As a UBC alumni and a survivor of sexual assault that took place on the UBC Vancouver campus in 2006, I feel that I can only express deep disappointment for how UBC has chosen to handle these matters. As an alumni, I do not feel that UBC is reflecting well on me, my values and the community at large. Furthermore, as a woman who survived a sexual assault in a UBC residence, I feel that I am in a position to say that UBC is not an institution that is able to support survivors of sexualized violence.
From the staff at the student health clinic to the residence assistants in the dorms, no one fully understands how to best support an individual who has been sexually assaulted. This is because of the inadequate training provided by UBC. The result is a system and environment that is even more difficult for survivors to try to navigate at a time when they most need support”.
UBC has an opportunity to step up and be a leader in the community, where they will be able to demonstrate their support for women and other marginalized groups on campus. They could do this through innovative trainings, awareness work and facilitating conversations to shift the campus culture. I sincerely hope that this moment does not pass unseized”
-UBC Alumni Woman & WAVAW Society Member
The University of British Columbia Vancouver campus is an increasingly an unsafe and unsupportive environment for women and the Aboriginal community. Today we are asking you to take action to ensure change happens on The University of British Columbia (UBC) campus.
Since school started on September 3rd, UBC has been at the centre of multiple controversies that suggest their disregard for gender equality, women’s rights and disinterest in addressing the culture of violence against women on campus.
You may recall that during the Sauder School of Business first year orientation, students were saying pro-rape and anti-Aboriginal chants. The poor judgement shown in these instances point to the deeply inadequate education on campus about these issues.
UBC is situated on Musqueam territory and to chant “white man, steal our land”, is an act that condones the violence that came with colonization. As Dr. Daniel Justice of the First Nations Studies Program points out, “In a time of institutional and community engagement with the idea and hope of reconciliation, this is an act of astonishingly poor judgment.”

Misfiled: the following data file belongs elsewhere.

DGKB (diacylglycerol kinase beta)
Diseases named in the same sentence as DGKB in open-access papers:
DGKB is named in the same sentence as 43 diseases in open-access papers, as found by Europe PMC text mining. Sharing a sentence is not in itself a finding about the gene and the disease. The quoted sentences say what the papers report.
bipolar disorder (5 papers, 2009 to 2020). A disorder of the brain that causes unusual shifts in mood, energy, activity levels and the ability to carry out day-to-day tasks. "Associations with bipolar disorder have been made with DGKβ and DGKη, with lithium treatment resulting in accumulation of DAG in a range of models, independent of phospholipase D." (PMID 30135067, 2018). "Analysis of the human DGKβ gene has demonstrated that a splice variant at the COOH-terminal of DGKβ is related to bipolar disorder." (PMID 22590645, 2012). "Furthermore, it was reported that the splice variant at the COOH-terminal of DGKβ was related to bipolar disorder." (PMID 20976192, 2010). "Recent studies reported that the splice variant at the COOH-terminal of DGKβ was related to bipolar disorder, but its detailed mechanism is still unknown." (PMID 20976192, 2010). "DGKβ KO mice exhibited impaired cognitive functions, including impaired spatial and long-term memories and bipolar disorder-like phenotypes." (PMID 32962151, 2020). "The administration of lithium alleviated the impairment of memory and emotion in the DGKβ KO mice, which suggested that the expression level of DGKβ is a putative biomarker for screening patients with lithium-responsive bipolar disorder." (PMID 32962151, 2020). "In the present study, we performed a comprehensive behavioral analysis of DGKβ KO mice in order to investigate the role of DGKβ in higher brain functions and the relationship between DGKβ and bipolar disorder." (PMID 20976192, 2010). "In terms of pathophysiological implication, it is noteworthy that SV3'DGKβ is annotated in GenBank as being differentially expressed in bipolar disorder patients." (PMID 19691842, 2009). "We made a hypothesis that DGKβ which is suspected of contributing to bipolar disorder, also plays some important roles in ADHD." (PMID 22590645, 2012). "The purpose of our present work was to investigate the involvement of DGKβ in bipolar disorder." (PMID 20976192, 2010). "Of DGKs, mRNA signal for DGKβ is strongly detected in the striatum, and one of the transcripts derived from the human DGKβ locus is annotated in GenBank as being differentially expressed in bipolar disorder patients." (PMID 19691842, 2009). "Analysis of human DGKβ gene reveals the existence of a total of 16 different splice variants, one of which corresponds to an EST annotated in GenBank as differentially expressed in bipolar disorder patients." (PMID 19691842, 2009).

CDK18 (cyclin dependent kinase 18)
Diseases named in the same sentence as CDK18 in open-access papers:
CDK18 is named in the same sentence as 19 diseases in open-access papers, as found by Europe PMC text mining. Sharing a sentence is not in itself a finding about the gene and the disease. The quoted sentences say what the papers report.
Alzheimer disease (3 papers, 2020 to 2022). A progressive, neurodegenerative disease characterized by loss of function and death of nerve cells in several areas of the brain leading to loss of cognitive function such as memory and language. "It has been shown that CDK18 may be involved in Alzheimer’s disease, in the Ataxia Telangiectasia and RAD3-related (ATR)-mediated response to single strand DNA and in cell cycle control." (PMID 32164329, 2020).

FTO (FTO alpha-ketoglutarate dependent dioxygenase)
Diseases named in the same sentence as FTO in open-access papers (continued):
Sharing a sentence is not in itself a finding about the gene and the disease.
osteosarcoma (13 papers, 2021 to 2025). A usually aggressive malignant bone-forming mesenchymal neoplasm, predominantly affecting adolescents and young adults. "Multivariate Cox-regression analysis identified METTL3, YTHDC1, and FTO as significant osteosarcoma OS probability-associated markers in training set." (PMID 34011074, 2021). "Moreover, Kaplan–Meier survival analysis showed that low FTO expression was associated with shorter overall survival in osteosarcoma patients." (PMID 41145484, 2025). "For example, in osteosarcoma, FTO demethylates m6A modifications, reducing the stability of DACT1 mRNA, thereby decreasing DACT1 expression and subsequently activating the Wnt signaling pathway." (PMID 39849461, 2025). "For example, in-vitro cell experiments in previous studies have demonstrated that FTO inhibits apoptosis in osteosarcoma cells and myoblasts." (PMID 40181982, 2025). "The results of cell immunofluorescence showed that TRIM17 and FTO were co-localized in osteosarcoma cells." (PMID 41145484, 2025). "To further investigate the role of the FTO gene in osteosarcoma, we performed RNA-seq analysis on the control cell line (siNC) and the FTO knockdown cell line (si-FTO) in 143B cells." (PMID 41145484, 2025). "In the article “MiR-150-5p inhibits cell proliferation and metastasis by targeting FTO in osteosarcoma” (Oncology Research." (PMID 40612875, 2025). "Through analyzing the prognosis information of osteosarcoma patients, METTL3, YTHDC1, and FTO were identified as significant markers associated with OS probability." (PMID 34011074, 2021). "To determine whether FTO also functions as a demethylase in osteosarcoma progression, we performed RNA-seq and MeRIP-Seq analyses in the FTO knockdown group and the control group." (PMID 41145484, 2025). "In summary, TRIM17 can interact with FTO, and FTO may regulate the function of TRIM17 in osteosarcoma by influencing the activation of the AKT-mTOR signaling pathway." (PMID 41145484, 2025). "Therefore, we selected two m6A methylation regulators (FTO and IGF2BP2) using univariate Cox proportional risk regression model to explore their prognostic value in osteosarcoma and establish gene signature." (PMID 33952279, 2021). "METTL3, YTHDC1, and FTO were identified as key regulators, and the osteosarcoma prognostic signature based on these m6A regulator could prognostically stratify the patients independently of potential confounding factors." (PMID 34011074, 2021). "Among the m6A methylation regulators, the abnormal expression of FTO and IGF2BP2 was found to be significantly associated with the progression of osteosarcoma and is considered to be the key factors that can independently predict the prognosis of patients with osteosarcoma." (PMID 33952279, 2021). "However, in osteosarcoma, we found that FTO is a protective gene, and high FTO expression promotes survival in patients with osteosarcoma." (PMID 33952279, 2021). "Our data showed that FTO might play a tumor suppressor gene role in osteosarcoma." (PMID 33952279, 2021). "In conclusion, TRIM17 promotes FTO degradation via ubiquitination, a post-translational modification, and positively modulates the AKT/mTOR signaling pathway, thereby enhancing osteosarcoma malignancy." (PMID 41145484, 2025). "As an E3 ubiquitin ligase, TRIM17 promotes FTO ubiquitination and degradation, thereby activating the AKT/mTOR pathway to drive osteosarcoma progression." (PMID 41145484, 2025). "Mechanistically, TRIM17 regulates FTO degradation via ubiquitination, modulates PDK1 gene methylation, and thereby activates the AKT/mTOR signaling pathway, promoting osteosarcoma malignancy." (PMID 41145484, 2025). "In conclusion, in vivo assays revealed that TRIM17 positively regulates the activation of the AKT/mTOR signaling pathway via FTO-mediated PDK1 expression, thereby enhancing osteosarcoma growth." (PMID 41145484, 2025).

More recently, there have been a string of sexual assaults on campus that have warranted the RCMP to release a statement warning the campus community about women’s personal safety. While these particular instances have been highly publicized, this is not an uncommon occurrence on campus. It is estimated that only 10% of sexual assaults are reported.
Despite these disturbing emerging trends on campus, UBC administration is not taking any proactive measures to change campus culture or develop supportive ways to help survivors of sexual assault.
“Imagine if the UBC leadership team finally started taking responsibility for the sexual assaults, for the rape and racist anti-Indigenous “chants”; imagine accountability.” says Irene Tsepnopoulos-Elhaimer, WAVAW’s Executive Director.
If ever there was a time for UBC to be an ally to women and support social change, now is that time.
Will you allow the UBC administration to be a barrier to creating a space where every woman feels safe and is free from the threat of violence?
Will you allow the UBC administration to continue their hands-off approach to creating an inclusive community that honours and respects Aboriginal culture?
A university campus should be a safe, inclusive environment that allows every person the opportunity to be themselves and learn, without fear of discrimination or violence.
Please join WAVAW is catalyzing the necessary change for all women who attend, live or work on the UBC Vancouver campus. Email President Stephen Toope and tell him that UBC is not doing enough to support women on campus.
Standing together in solidarity will show UBC that the Vancouver community will not tolerate their inaction and disrespectful responses to the situations on campus.
Show your support for women current going to school or working at UBC, and for future generations of women in the Lower Mainland. Send President Stephen Toope an email today to show your support for women.
– From all of us at WAVAW!